The well-being of Buffalo safety Damar Hamlin has been at the top of mind for the NFL, the Bills, and personnel throughout the league this week. The incident, broadcast live during Monday Night Football, shook the league to its foundation.

When this happened, I tweeted basically instantaneously when I saw the replay that, let’s worry about the player,” said orthopedic surgeon David Chao, who was the Chargers’ team doctor from 1997 to 2013. “This is his heart. But I had no idea they were doing CPR and all this other stuff.

To get some insight into how medical care is provided during NFL games, theScore’s Jordan Schultz spoke with Chao this week. 

The conversation has been edited for length and clarity.

theScore: How has on-field medical care changed since the ’90s?

Chao: Well, a lot of things have changed from the ’90s. I mean, heck, we didn’t take concussions as seriously as we should have as an entire profession, not just the NFL. We didn’t know about CTE in the ’90s.

I don’t know that it was the ’90s, but certainly in the 2000s, we drilled an emergency action plan. And part of this whole frightening situation that I want to call everyone’s attention to is that the Bills, and especially the Bengals, did a great job. Every team in the NFL drills an emergency action plan every preseason. You get the emergency doctor, the airway physician there, the paramedics there. … All the doctors, athletic trainers, everyone on the home staff get together and run a drill for cardiac and for spine. And then you put it away, and that’s it.

For everyone who has criticized the NFL’s concussion protocol, rightly or wrongly, they should be singing the NFL’s praises for their forward thinking. For two decades-plus, teams have been preparing for this one incident that really hasn’t happened. At least the cardiac side; the spine-board side happens not infrequently – had this last week in Josh Sweat, and he was discharged and he’s back at the facility.

The other thing I’d say – this is clearly not just (commotio cordis). Chris Pronger had commotio cordis in 1998, I believe, during the Stanley Cup Playoffs. (Pronger returned to the ice four days later and played 13 more seasons.) This is not Damar Hamlin. Christian Eriksen, the Denmark soccer player that collapsed (with) sudden cardiac arrest and was revived and returned, is not Damar Hamlin. Damar Hamlin had some pulmonary issues, pulmonary contusion, pulmonary edema, and cardiac. Commotio cordis may be part of this, but this is not just commotio cordis.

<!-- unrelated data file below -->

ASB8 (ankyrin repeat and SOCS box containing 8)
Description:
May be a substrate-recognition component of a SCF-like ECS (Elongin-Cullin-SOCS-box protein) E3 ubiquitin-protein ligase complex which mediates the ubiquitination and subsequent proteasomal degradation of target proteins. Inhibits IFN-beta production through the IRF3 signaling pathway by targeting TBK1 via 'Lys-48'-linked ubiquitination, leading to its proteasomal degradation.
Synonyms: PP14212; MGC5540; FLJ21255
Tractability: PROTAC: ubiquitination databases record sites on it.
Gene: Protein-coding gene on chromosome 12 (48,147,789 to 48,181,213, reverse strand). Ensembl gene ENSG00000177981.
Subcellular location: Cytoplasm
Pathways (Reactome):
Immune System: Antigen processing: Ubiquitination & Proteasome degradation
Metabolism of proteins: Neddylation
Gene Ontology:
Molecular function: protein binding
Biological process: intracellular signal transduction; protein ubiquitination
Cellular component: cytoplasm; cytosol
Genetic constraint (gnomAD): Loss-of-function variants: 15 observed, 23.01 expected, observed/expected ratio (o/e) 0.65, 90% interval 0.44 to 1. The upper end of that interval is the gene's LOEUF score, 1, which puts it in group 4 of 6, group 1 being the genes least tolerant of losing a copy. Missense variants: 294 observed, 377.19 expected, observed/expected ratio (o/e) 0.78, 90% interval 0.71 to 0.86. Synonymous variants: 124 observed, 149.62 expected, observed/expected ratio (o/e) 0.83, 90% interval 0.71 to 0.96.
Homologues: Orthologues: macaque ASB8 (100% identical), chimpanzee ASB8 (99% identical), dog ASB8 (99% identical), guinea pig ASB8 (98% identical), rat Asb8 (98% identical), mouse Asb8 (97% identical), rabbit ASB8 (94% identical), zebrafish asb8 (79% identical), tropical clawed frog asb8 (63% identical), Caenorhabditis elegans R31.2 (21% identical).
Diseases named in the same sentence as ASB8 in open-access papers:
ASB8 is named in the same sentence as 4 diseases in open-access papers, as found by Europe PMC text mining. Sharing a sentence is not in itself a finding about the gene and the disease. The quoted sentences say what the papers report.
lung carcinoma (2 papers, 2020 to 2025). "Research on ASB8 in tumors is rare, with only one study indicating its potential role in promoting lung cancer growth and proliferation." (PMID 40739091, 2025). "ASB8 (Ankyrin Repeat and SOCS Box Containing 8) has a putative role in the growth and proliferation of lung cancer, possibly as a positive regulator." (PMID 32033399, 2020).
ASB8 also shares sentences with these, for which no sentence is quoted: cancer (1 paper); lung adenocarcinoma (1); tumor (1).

Icon Sportswire / Getty Images

This is so speculative, but could he potentially play football again?

Jordan, I prefer not to go there.

I think that’s totally fine.

Let’s get him fully responsive. Let’s get him activated. Let’s get him out of the ICU. Let’s get him where he can hug and kiss his mom and dad. Let’s get him out of the hospital. Then, I would love to address that part of the equation.

From a medical standpoint, what about the defibrillators? When did they become available on the NFL field?

The AEDs (automated external defibrillators) have been around for over 20 years, I believe. In the NFL, each team travels with an AED device. I mean, literally, one of the athletic trainers brings it on the team bus and brings it to the team plane and brings it to a walkthrough practice when we’re on the road. And just like we bring a medical bag, they bring the AED device everywhere. So, there were at least three AED devices on the field. One on the Bills’ sideline, one on the Bengals’ sideline, and one on the paramedic in the back of the ambulance. And that’s how prepared everyone is. Medicine, (an) oxygen tank, the whole deal. I mean, like I said, unless you’re physically in a hospital when you collapse and have (a) cardiac arrest, there’s no better place than an NFL field.

I hope and wish the biggest thing to come out of this – Commotio cordis is most common in young male adults. Young as in Little League, young as in high school. It’s actually less common as you get older in life because your chest wall gets thicker, and that’s when a baseball hits you in the right spot on the chest in the right moment, or that hockey puck, or that lacrosse ball. So, what I think I would love the messaging to be coming out of it: There should be an athletic trainer and an AED device at any sporting event for youth that involves a projectile ball or any type of contact. And that device should not be locked up in the school nurse’s office, it needs to be out on the field.